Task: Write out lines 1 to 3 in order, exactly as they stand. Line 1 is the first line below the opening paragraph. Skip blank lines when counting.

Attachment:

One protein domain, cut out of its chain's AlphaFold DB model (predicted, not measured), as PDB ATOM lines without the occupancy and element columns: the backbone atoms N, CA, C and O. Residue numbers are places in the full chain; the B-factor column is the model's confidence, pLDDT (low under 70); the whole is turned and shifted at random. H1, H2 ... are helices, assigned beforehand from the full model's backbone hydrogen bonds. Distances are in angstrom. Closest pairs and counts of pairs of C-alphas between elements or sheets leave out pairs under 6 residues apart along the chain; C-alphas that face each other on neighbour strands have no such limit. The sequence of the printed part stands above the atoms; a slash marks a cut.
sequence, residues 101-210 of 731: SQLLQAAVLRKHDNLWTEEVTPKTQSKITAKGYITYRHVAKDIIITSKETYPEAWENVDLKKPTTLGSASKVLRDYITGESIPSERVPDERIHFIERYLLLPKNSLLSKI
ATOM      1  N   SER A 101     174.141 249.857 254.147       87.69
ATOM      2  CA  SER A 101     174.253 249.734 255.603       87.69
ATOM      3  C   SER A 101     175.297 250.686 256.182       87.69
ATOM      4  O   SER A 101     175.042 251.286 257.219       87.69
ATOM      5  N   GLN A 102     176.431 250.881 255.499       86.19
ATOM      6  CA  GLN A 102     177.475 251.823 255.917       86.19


sequence, residues 101-210 of 731: SQLLQAAVLRKHDNLWTEEVTPKTQSKITAKGYITYRHVAKDIIITSKETYPEAWENVDLKKPTTLGSASKVLRDYITGESIPSERVPDERIHFIERYLLLPKNSLLSKI
ATOM      1  N   SER A 101     174.141 249.857 254.147       87.69
ATOM      2  CA  SER A 101     174.253 249.734 255.603       87.69